So today I’m running an errand for work, minding my own business, when I walk into a store and hear a spectacularly wretched cover of “I Think We’re Alone Now” come over the speakers.
I don’t know who was responsible for this monstrosity, but as a child of the ’80s, I cringed.
I know it was originally recorded by Tommy James and the Shondells, but if you ain’t Tiffany, I don’t wanna hear you sing “I Think We’re Alone Now,” because I spent most of seventh grade belting that into a hairbrush and trying to decide whether to be awestruck, inspired, or just wildly jealous that she had a record contract when she wasn’t even out of high school. (I think I mostly opted for awestruck. I harbored no delusions about how my own pipes compared to hers, and even at age 12, I recognized how frickin’ brilliant that mall tour really was. Talk about marketing to your target audience — a teen pop act playing shopping malls in 1987? Holy crap. That’s genius.)
There wasn’t much I liked about junior high, but dammit, Tiffany makes the short list. If you’re anywhere close to my age, I bet you can’t even listen to her voice without remembering the scent of Salon Selectives hairspray, the taste of raspberry New York Seltzer, and the sound of an Apple IIe powering up. (You just heard it, didn’t you?)
Here she is a couple of years ago. Stay with her through “Could’ve Been.”
Girlfriend’s still got it … and how great is it to hear her sing it like she knows what she’s talking about this time? ‘Course, y’all know I’m a sucker for that sort of thing anyway.
Love this. How much TV did you watch in the ’80s? Write down your answers, then click on the YouTube icon and look at the description to see how many you got right.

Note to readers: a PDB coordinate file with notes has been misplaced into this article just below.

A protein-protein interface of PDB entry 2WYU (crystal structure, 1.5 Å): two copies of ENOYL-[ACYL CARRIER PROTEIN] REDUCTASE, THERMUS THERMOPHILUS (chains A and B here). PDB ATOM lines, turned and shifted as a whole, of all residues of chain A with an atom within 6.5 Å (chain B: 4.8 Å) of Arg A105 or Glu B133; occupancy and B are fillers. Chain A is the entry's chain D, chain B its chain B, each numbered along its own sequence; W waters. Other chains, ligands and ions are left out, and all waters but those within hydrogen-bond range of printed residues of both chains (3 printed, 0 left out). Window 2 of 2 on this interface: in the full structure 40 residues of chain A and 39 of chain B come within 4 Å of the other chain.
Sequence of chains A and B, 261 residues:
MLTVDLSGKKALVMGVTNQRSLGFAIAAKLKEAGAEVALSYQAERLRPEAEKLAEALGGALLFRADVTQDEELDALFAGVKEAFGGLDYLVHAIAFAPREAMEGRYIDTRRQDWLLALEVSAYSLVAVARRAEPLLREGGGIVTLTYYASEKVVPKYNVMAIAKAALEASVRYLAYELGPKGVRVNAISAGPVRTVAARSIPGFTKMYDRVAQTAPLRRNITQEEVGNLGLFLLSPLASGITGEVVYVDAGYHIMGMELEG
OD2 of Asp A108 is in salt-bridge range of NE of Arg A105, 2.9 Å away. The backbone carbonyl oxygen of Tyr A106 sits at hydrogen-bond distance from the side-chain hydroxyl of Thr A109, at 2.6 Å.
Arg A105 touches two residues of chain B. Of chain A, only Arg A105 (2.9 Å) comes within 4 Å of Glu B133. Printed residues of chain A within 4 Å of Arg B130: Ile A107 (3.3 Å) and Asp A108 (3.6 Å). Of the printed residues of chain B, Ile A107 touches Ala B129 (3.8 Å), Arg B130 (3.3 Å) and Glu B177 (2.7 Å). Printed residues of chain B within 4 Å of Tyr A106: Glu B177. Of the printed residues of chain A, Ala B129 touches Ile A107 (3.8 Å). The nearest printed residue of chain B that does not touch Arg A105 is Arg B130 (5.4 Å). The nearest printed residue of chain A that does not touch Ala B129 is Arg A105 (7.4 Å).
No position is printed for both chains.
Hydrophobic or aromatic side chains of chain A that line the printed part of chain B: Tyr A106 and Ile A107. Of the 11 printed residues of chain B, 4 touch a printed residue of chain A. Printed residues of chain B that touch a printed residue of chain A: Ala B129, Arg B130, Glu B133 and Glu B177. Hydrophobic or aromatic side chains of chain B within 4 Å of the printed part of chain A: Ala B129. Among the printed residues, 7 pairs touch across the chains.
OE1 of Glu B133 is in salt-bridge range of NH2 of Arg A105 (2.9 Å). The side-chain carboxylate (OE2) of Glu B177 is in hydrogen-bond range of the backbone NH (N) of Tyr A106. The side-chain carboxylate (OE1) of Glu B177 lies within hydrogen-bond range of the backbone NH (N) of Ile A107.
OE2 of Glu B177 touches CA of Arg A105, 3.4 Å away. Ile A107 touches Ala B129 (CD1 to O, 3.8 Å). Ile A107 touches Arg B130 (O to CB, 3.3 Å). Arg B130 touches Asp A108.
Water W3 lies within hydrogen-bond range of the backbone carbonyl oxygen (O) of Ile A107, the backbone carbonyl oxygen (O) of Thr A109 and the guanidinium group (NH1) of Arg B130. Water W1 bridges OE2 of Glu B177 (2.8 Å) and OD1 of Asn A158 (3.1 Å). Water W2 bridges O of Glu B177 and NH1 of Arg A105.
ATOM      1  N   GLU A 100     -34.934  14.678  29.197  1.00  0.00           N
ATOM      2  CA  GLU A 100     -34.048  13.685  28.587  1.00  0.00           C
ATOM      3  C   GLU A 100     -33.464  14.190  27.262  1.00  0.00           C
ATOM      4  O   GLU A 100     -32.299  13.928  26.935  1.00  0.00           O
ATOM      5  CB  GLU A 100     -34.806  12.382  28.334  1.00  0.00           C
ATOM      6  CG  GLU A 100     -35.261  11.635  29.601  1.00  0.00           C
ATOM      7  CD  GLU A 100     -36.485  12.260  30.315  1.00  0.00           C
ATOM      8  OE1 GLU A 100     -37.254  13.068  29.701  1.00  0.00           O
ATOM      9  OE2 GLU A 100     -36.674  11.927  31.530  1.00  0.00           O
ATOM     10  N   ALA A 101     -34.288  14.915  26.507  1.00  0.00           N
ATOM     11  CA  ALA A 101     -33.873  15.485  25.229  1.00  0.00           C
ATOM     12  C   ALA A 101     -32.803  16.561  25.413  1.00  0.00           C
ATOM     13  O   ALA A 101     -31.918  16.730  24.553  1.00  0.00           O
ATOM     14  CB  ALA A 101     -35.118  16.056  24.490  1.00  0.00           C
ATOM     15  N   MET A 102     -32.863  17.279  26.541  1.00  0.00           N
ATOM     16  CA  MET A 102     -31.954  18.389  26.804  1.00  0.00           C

So I was in Tucumcari this weekend, on my way to lunch at Watson’s BBQ with the owners of the Blue Swallow, when I found myself at a barn sale on the edge of town.
I didn’t find anything I wanted to buy at the barn sale, but somewhere in an alternate universe where it is still 1981, my 6-year-old self threw a tantrum when I passed a complete set of Strawberry Shortcake dolls without even bothering to ask how much they were.
I wanted a Strawberry Shortcake doll when I was little, but she was expensive, and Dad objected to the fake strawberry scent of the two-inch-high plastic figurine I got in my Christmas stocking, so I had to settle for a Huckleberry Pie pillow doll instead.
American Greetings came up with the original Strawberry Shortcake dolls, which Kenner then manufactured. Apparently the greeting-card-to-toy-to-cartoon trajectory was a thing back then, because I seem to remember the Care Bears and Rainbow Brite following similar paths to fame. These days, Hasbro is making new Strawberry Shortcake dolls, but they look more like what you’d get if that big-headed kid from Deliverance knocked up the Little Mermaid, and apparently Simon Bond invaded Strawberryland at some point, because Custard is nowhere to be seen.
(On a related note, I could probably do a whole Munchkin Tuesday entry on the work of Simon Bond, because I spent a LOT of time giggling over 101 Uses for a Dead Cat when I was a kid. I’m not sure what that says about me.)
P.S.: I’d almost forgotten about this, but in 1983, General Mills made a cereal based on the Strawberry Shortcake franchise. Because I was in second grade and didn’t have any better sense, I set up an inconsolable howl for it until Mom bought me a box. As usual, I was required to eat the entire box. If I remember right, it tasted like Frankenberry mixed with runoff from a Monsanto factory. Ghastly stuff. Here’s the commercial that suckered me into asking for it: